Program for the 2013 PDI

Monday, January 14th

11:00 AM

Session Title:
Promoting Academic Integrity: Should CSU move to an Honor Code system?
Presenters:
Elaine Green,Jade Cowan
Category:
General Teaching Topics
Date:
Monday, January 14th 2013
Start Time:
11:00 AM
Session Length:
50 Minutes
Room:
211E LSC
Description:
Recently CSU adopted an Honor Pledge as a tool for promoting a culture of academic integrity at our university. A university Honor Pledge is one component of Honor Code systems that traditionally thrive in private universities but are recently appearing as modified systems in public universities. In this session we will discuss the advantages of different systems for encouraging student responsibility for academic integrity and look at results from a recent survey of “best practices” in universities such as CSU. Those who have previously been at Honor Code schools will be encouraged to share their perceptions of the effectiveness of that system. Participants will be polled about their opinion for what direction CSU should pursue as we look to our future and how to best fashion student and faculty responsibilities for academic integrity.
Goals and Target Audience:
Faculty and other instructional staff, and graduate students pursuing a career in academia are encouraged to join in this discussion. The session’s goals are: • To provide an understanding of the difference between “Conduct Code”, “Honor Code”, and “Modified Honor Code” systems for promoting and adjudicating issues of academic integrity. • To present data on the effectiveness of each system for promoting academic integrity and for discouraging academic misconduct among students. • To present data about how other Universities structure honor code systems, honor councils, appeal processes, reporting lines, and support services for academic integrity. • To gather opinions as to how CSU should structure a system if we move to an Honor Code.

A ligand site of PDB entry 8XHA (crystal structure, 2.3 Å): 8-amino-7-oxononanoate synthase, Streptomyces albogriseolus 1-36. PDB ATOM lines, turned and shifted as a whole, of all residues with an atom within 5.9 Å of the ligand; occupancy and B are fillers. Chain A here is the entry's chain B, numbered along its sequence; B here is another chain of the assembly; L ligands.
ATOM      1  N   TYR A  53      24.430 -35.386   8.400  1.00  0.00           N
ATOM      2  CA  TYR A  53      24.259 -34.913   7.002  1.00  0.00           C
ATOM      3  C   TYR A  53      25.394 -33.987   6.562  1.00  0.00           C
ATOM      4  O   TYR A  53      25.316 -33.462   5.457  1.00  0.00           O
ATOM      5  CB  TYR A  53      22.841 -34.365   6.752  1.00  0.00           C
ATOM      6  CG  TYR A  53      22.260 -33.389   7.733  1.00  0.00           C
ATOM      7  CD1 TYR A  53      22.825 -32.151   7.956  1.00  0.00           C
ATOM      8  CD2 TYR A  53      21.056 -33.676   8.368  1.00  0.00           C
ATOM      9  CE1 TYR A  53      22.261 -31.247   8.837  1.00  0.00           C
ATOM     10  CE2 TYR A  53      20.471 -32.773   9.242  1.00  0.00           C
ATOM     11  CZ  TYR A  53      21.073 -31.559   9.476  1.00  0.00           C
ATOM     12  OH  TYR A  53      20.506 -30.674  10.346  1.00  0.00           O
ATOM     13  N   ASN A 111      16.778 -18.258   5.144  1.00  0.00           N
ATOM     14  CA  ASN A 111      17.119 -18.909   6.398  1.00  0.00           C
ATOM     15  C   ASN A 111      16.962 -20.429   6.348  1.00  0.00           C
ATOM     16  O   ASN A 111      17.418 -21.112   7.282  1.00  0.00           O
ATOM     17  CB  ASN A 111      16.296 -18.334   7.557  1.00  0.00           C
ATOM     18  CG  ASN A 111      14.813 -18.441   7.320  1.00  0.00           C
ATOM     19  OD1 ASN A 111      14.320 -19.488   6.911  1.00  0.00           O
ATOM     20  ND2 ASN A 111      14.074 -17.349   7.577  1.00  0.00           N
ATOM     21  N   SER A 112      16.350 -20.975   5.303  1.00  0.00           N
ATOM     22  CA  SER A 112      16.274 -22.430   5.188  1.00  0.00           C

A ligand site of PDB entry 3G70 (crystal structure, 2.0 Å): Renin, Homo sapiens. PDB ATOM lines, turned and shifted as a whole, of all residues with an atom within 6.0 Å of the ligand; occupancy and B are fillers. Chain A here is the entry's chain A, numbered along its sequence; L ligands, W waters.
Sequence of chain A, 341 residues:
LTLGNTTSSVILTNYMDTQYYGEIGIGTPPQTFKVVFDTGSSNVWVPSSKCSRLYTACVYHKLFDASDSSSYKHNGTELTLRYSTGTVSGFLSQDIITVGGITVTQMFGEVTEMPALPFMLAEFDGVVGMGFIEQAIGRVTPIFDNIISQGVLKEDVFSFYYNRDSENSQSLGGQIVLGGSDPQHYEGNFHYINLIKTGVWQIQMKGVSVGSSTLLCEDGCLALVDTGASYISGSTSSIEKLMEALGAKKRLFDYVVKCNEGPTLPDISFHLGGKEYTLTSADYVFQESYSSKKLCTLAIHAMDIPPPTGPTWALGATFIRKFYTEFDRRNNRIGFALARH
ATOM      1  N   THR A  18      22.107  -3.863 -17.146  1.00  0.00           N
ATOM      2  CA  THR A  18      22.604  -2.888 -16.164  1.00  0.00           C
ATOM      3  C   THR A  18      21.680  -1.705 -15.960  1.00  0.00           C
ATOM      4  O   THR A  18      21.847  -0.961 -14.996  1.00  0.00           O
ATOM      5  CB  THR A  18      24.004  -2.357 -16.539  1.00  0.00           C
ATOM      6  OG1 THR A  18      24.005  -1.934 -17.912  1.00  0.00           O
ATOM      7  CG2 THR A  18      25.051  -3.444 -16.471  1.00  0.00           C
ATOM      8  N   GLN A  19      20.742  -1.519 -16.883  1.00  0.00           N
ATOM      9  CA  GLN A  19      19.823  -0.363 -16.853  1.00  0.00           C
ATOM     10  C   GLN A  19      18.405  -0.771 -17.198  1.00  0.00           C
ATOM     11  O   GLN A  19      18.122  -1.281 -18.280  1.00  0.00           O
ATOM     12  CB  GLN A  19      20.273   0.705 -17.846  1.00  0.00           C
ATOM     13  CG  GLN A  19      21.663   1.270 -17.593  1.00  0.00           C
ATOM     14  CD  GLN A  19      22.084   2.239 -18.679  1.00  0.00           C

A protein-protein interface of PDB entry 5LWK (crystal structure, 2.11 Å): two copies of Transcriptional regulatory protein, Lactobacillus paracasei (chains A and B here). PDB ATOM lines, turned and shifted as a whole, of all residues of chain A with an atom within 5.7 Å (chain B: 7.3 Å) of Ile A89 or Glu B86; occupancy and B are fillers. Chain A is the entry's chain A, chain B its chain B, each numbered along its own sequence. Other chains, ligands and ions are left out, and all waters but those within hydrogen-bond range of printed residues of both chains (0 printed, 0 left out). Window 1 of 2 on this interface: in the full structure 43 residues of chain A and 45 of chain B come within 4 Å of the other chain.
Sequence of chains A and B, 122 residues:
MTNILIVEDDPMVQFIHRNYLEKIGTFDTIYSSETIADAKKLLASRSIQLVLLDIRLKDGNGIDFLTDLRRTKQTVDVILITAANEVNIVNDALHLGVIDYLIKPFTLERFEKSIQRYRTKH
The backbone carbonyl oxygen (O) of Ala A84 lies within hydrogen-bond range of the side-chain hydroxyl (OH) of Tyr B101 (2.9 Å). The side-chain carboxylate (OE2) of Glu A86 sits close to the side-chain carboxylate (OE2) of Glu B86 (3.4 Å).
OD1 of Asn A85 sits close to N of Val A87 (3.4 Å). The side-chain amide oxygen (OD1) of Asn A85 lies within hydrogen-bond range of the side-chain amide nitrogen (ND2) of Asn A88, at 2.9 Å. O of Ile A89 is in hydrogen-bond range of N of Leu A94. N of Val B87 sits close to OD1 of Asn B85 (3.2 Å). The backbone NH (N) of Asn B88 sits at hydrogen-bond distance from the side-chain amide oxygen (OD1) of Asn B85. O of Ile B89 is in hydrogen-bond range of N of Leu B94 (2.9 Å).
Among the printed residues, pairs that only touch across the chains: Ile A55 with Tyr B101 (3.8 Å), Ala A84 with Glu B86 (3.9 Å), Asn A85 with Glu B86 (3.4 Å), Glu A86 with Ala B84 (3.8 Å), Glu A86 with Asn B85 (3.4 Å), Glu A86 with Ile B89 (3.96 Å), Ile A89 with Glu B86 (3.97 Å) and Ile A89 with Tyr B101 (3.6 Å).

1:00 PM

Session Title:
You have a what living in your residence hall? The changing definition and uses of the service animals on campus
Presenters:
John Malsam,Karin Bright,Kathleen Ivy
Category:
Diversity
Date:
Monday, January 14th 2013
Start Time:
1:00 PM
Session Length:
50 Minutes
Room:
211E LSC
Description:
Ever see a student with an animal on campus? Ever see them inside a building? Ever wonder why? ever wonder if they can do that? Dogs, cats, iguanas, tarantulas, and other animals may have more of a place in the lives and lifestyles of our students than we may be aware. And the University may need to provide opportunities for these animals to be a more welcome part of student lives on-campus. The frequently evolving, and sometimes conflicting, federal guidelines that help define accommodations for students to have & use service & support animals have presented challenges to some colleges and universities. In an effort to keep open this particular route of access to an education here at CSU, this session will explore what those guidelines are and how CSU services have been working to respond. Representatives from Resources for Disabled Students and Housing & Dining Services will share their perspectives and plans for supporting students through the process and, hopefully, finding a successful experience at CSU.
Goals and Target Audience: